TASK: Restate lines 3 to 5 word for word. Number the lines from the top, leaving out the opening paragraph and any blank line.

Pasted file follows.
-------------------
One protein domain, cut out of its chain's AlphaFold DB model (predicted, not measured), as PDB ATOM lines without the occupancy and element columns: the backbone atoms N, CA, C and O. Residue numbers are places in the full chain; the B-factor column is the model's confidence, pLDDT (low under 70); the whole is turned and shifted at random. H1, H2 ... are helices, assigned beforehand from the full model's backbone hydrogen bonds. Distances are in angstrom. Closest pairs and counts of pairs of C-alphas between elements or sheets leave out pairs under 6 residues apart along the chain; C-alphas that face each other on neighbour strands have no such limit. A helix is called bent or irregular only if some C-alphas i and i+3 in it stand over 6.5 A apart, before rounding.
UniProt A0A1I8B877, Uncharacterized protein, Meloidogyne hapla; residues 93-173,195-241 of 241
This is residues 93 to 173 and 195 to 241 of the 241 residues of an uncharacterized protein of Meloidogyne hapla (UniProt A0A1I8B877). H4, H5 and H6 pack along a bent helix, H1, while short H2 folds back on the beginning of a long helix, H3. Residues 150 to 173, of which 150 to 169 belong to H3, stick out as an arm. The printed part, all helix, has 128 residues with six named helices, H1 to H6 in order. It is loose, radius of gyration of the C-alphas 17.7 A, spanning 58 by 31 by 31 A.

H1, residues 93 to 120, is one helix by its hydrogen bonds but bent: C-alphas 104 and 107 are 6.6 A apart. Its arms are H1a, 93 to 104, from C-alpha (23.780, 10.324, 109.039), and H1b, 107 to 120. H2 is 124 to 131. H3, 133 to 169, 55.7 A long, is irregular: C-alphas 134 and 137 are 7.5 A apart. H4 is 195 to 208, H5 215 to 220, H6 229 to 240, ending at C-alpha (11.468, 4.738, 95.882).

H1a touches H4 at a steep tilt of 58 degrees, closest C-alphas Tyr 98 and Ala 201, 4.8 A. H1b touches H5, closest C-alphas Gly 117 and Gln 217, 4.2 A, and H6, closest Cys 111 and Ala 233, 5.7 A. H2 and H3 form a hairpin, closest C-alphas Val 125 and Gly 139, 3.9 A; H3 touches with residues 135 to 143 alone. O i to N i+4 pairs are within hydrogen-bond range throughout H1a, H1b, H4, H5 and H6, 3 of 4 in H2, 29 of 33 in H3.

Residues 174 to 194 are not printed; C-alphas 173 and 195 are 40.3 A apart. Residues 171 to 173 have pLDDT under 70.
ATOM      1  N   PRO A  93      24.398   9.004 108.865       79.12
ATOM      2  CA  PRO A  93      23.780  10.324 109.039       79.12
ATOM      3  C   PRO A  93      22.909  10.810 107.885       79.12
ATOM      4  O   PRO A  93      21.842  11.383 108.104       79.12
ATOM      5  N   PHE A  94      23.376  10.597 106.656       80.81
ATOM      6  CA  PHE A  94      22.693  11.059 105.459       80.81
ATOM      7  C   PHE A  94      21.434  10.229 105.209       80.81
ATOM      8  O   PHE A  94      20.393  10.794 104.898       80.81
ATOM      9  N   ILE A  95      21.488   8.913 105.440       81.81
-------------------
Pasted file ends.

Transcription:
H1, residues 93 to 120, is one helix by its hydrogen bonds but bent: C-alphas 104 and 107 are 6.6 A apart. Its arms are H1a, 93 to 104, from C-alpha (23.780, 10.324, 109.039), and H1b, 107 to 120. H2 is 124 to 131. H3, 133 to 169, 55.7 A long, is irregular: C-alphas 134 and 137 are 7.5 A apart. H4 is 195 to 208, H5 215 to 220, H6 229 to 240, ending at C-alpha (11.468, 4.738, 95.882).

H1a touches H4 at a steep tilt of 58 degrees, closest C-alphas Tyr 98 and Ala 201, 4.8 A. H1b touches H5, closest C-alphas Gly 117 and Gln 217, 4.2 A, and H6, closest Cys 111 and Ala 233, 5.7 A. H2 and H3 form a hairpin, closest C-alphas Val 125 and Gly 139, 3.9 A; H3 touches with residues 135 to 143 alone. O i to N i+4 pairs are within hydrogen-bond range throughout H1a, H1b, H4, H5 and H6, 3 of 4 in H2, 29 of 33 in H3.

Residues 174 to 194 are not printed; C-alphas 173 and 195 are 40.3 A apart. Residues 171 to 173 have pLDDT under 70.